special education and related services which (A) have been provided at public expense, under public supervision and direction, and without charge, (B) meet the standards of the State educational agency, (C) include an appropriate preschool, elementary, or secondary school education in the state involved, and (D) are provided in conformity with the individualized education program required under section 1414(a) (5) of this title.

20 U.S.C. § 1401(18). An "individualized education program" [IEP] is a written statement developed by school personnel and the child's parent or guardian that includes, among other things, a statement of educational goals for the child, a description of the specific educational services to be provided, and evaluation procedures for determining whether instructional objectives are being achieved. 20 U.S.C. § 1401(19). The IEP is required to be reviewed or revised at least annually. 20 U.S.C. §§ 1412(4), 1414(a) (5). See also 34 C.F.R. §§ 300.4 and 300.340 et seq. (1981).

[2] Grkman v. Scanlon, 528 F. Supp. 1032, 1032 (W.D.Pa.1981).

[3] Plaintiffs allege that Anthony Mitchell is currently placed as an inpatient at Ohio State University Hospital's Upham Hall, Childrens' Psychiatric Ward, on a five day per week basis, at cost to his parents; that he is transported by his parents to his home in Whipple, Ohio, on weekends; and that he is receiving no public educational services of any kind. First Amended Complaint ¶ 36. It is alleged that this placement will be terminated in the near future by Upham Hall administrators. Id. It is further alleged that the Ohio School for the Deaf has offered to provide programming for Anthony for two hours per day, five days per week at public expense, but refuses to provide residential care and refuses to provide transportation to and from the school. Id. at ¶ 35.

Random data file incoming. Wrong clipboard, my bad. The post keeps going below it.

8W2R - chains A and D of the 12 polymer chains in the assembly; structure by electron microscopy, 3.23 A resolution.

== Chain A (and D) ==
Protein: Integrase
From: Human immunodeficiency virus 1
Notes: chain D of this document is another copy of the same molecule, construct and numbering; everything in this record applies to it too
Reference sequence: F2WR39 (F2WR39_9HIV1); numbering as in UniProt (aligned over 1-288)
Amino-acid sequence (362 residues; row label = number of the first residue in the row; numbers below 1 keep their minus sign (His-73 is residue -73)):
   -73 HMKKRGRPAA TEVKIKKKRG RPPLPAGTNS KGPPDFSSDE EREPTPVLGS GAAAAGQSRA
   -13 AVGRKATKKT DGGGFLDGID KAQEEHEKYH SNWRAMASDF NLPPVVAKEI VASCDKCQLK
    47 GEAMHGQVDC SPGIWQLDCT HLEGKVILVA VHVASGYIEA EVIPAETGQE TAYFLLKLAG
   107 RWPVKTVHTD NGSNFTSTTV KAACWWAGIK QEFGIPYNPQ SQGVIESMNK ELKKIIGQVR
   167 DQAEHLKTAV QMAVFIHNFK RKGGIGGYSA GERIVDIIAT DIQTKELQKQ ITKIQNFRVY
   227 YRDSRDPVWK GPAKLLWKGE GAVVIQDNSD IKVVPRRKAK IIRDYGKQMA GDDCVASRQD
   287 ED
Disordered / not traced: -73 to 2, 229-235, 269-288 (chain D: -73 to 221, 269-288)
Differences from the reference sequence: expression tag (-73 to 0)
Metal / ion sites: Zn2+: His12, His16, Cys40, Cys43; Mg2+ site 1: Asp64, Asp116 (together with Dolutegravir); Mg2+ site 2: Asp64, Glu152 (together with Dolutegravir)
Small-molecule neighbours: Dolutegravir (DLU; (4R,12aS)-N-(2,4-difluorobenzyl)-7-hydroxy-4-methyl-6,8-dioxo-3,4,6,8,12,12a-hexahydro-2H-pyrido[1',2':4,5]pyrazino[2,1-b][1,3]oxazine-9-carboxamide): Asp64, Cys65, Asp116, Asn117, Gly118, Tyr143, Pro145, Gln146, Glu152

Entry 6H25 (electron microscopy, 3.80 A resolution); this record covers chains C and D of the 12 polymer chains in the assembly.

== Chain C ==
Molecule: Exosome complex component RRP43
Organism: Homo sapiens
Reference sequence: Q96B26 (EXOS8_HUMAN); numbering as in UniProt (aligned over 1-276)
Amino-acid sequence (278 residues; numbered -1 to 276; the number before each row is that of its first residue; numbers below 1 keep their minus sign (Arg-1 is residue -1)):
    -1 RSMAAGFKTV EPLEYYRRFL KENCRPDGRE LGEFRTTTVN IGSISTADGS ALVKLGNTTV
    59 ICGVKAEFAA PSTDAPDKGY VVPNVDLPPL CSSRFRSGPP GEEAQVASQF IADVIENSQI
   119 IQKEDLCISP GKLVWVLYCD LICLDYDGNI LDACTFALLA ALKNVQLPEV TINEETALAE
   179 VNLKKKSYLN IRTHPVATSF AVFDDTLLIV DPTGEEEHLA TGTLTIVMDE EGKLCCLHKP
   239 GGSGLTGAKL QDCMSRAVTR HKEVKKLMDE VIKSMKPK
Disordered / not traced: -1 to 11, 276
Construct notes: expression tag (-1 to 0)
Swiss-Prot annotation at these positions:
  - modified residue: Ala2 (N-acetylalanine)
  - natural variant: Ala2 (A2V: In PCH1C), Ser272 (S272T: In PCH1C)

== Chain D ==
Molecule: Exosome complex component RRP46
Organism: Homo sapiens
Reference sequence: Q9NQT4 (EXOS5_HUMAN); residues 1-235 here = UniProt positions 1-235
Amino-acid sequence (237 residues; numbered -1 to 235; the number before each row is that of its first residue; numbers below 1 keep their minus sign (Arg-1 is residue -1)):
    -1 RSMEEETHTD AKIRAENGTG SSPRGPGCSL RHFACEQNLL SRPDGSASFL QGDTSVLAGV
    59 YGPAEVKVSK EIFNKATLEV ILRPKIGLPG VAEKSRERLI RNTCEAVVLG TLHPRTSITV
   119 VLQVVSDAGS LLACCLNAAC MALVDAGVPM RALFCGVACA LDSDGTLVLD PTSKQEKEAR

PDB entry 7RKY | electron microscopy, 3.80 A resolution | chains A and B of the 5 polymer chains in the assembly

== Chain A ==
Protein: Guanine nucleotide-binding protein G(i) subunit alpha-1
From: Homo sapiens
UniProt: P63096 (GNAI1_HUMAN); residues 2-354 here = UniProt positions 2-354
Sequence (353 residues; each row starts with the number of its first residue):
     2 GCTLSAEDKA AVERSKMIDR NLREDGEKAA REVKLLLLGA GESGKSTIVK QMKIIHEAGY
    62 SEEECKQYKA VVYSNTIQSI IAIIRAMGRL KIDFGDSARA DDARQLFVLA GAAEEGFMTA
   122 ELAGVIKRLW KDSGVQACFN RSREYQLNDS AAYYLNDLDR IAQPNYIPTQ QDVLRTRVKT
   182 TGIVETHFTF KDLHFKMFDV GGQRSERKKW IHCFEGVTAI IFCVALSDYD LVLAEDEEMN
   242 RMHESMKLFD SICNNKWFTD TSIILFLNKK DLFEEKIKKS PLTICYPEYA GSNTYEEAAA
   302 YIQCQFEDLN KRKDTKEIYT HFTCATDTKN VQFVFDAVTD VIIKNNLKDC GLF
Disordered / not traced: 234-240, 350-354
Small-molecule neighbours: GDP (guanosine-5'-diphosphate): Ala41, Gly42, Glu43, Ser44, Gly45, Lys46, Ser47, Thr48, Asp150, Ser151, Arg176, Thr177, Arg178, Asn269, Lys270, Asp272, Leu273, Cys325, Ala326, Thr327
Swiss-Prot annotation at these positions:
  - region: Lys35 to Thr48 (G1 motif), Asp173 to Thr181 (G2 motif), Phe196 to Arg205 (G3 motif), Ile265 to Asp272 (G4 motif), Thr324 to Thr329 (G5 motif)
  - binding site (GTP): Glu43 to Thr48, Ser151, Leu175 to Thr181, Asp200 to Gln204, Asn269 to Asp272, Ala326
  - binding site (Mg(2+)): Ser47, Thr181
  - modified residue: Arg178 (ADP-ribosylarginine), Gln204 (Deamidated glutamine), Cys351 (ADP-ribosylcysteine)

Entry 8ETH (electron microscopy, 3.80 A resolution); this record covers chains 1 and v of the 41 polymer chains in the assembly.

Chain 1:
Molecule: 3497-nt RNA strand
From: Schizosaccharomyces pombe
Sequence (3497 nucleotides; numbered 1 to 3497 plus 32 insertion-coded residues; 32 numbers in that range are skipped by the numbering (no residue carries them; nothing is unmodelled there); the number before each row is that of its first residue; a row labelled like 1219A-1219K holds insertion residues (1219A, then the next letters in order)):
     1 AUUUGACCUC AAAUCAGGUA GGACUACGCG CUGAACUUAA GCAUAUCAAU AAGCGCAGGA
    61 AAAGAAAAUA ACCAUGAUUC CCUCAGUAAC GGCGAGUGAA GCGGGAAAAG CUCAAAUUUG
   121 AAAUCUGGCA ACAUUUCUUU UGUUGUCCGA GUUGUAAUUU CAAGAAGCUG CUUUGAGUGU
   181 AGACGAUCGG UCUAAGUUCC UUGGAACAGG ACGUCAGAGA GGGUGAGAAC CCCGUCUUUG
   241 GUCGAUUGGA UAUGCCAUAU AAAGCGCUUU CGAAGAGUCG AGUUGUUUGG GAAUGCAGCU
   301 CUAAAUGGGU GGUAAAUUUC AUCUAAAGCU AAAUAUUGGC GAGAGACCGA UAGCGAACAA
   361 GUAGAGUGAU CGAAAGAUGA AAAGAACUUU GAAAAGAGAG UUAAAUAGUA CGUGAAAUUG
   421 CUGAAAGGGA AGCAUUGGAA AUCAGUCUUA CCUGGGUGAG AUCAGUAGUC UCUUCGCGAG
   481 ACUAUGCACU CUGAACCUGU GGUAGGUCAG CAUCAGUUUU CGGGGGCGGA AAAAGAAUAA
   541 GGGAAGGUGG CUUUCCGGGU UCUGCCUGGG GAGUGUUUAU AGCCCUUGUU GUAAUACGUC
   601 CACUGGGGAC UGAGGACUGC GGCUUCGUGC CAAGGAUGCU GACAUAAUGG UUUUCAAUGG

[4] See Reg. XXXX-XX-XX(G) (not yet codified), attached as exhibit A-4 to Reply Memorandum of State Defendants, which requires the local hearing decision to be rendered within 45 days of receipt of the request for a hearing, and the state level review decision to be rendered within 30 days after receipt of the appeal.

[5] Section 794a of the Rehabilitation Act provides that "[t]he remedies, procedures, and rights set forth in title VI of the Civil Rights Act of 1964 shall be available to any person aggrieved by any act or failure to act by any recipient of Federal assistance or Federal provider of such assistance under section 794 of this title." This provision allows a plaintiff claiming a violation of section 794 to file a complaint with the Department of Health and Human Services, which may then conduct an investigation and hearing, and ultimately terminate funds to the offending party. 45 C.F.R. § 84.61, 80.6-80.10, and 81.1 et seq.

[6] "[O]ne cannot go into court and claim a `violation of § 1983' ...." Chapman v. Houston Welfare Rights Org., 441 U.S. 600, 617, 99 S. Ct. 1905, 1916, 60 L. Ed. 2d 508 (1979) (Stevens, J.)

[7] See, e.g., S.Rep.No.94-168, 94 Cong., 1st Sess. 9, reprinted in 1975-2 U.S.Code Cong. and Admin.News 1425, 1433: "It is this Committee's belief that the Congress must take a more active role under its responsibilities for equal protection of the laws to guarantee that handicapped children are provided equal educational opportunity."

[8] See Jones v. Metzger, 456 F.2d 854 (6th Cir. 1972). But see Patsy v. Florida International University, 634 F.2d 900 (5th Cir. 1981) (en banc), cert. granted, ___ U.S. ___, 102 S. Ct. 88, 70 L. Ed. 2d 81 (1981).

[9] In view of this disposition, the Court does not address the merits of defendants' alternative grounds for dismissal.